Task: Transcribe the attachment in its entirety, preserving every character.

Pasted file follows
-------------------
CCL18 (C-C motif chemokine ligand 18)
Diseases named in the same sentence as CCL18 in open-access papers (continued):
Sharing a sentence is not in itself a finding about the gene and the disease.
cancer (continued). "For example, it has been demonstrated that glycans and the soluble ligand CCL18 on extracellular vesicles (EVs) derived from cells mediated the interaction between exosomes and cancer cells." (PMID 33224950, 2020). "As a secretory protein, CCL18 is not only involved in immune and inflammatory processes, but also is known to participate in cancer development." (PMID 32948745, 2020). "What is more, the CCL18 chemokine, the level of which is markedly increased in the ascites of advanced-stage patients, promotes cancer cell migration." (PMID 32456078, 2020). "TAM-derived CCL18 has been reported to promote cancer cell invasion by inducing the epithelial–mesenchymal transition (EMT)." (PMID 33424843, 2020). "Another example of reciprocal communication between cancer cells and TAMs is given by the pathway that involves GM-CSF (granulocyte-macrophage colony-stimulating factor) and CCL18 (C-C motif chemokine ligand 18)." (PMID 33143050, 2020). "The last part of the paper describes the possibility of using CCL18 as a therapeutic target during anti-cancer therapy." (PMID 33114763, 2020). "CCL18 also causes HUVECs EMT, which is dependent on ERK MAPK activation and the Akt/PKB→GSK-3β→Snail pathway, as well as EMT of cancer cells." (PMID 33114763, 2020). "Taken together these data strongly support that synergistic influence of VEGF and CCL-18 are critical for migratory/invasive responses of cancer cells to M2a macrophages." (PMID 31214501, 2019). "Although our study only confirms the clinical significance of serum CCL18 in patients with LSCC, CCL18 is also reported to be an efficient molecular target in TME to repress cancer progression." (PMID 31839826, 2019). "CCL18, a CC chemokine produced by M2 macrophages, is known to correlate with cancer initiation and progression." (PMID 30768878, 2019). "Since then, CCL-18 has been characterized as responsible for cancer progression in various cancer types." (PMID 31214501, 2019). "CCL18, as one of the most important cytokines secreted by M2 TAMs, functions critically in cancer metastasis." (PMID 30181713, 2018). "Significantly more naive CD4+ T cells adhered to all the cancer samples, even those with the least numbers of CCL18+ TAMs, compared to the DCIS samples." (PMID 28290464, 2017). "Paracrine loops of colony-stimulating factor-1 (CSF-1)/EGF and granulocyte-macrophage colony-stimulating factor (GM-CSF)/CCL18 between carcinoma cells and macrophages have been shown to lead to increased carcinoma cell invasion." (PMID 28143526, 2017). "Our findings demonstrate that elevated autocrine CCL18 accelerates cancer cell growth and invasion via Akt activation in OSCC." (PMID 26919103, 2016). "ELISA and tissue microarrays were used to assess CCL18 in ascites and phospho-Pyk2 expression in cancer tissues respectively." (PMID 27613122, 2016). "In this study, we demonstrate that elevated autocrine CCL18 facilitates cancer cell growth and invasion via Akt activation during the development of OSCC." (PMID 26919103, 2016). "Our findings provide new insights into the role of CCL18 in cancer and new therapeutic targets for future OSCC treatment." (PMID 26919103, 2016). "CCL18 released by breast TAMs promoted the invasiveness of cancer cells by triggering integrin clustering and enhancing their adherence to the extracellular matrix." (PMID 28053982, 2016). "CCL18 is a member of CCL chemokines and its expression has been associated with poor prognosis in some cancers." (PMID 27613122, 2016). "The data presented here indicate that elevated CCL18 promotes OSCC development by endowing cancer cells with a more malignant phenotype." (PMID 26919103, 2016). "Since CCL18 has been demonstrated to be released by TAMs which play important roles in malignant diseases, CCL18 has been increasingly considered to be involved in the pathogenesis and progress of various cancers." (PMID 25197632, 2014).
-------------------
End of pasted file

CCL18 (C-C motif chemokine ligand 18)
Diseases named in the same sentence as CCL18 in open-access papers (continued):
Sharing a sentence is not in itself a finding about the gene and the disease.
cancer (continued). "For example, it has been demonstrated that glycans and the soluble ligand CCL18 on extracellular vesicles (EVs) derived from cells mediated the interaction between exosomes and cancer cells." (PMID 33224950, 2020). "As a secretory protein, CCL18 is not only involved in immune and inflammatory processes, but also is known to participate in cancer development." (PMID 32948745, 2020). "What is more, the CCL18 chemokine, the level of which is markedly increased in the ascites of advanced-stage patients, promotes cancer cell migration." (PMID 32456078, 2020). "TAM-derived CCL18 has been reported to promote cancer cell invasion by inducing the epithelial–mesenchymal transition (EMT)." (PMID 33424843, 2020). "Another example of reciprocal communication between cancer cells and TAMs is given by the pathway that involves GM-CSF (granulocyte-macrophage colony-stimulating factor) and CCL18 (C-C motif chemokine ligand 18)." (PMID 33143050, 2020). "The last part of the paper describes the possibility of using CCL18 as a therapeutic target during anti-cancer therapy." (PMID 33114763, 2020). "CCL18 also causes HUVECs EMT, which is dependent on ERK MAPK activation and the Akt/PKB→GSK-3β→Snail pathway, as well as EMT of cancer cells." (PMID 33114763, 2020). "Taken together these data strongly support that synergistic influence of VEGF and CCL-18 are critical for migratory/invasive responses of cancer cells to M2a macrophages." (PMID 31214501, 2019). "Although our study only confirms the clinical significance of serum CCL18 in patients with LSCC, CCL18 is also reported to be an efficient molecular target in TME to repress cancer progression." (PMID 31839826, 2019). "CCL18, a CC chemokine produced by M2 macrophages, is known to correlate with cancer initiation and progression." (PMID 30768878, 2019). "Since then, CCL-18 has been characterized as responsible for cancer progression in various cancer types." (PMID 31214501, 2019). "CCL18, as one of the most important cytokines secreted by M2 TAMs, functions critically in cancer metastasis." (PMID 30181713, 2018). "Significantly more naive CD4+ T cells adhered to all the cancer samples, even those with the least numbers of CCL18+ TAMs, compared to the DCIS samples." (PMID 28290464, 2017). "Paracrine loops of colony-stimulating factor-1 (CSF-1)/EGF and granulocyte-macrophage colony-stimulating factor (GM-CSF)/CCL18 between carcinoma cells and macrophages have been shown to lead to increased carcinoma cell invasion." (PMID 28143526, 2017). "Our findings demonstrate that elevated autocrine CCL18 accelerates cancer cell growth and invasion via Akt activation in OSCC." (PMID 26919103, 2016). "ELISA and tissue microarrays were used to assess CCL18 in ascites and phospho-Pyk2 expression in cancer tissues respectively." (PMID 27613122, 2016). "In this study, we demonstrate that elevated autocrine CCL18 facilitates cancer cell growth and invasion via Akt activation during the development of OSCC." (PMID 26919103, 2016). "Our findings provide new insights into the role of CCL18 in cancer and new therapeutic targets for future OSCC treatment." (PMID 26919103, 2016). "CCL18 released by breast TAMs promoted the invasiveness of cancer cells by triggering integrin clustering and enhancing their adherence to the extracellular matrix." (PMID 28053982, 2016). "CCL18 is a member of CCL chemokines and its expression has been associated with poor prognosis in some cancers." (PMID 27613122, 2016). "The data presented here indicate that elevated CCL18 promotes OSCC development by endowing cancer cells with a more malignant phenotype." (PMID 26919103, 2016). "Since CCL18 has been demonstrated to be released by TAMs which play important roles in malignant diseases, CCL18 has been increasingly considered to be involved in the pathogenesis and progress of various cancers." (PMID 25197632, 2014).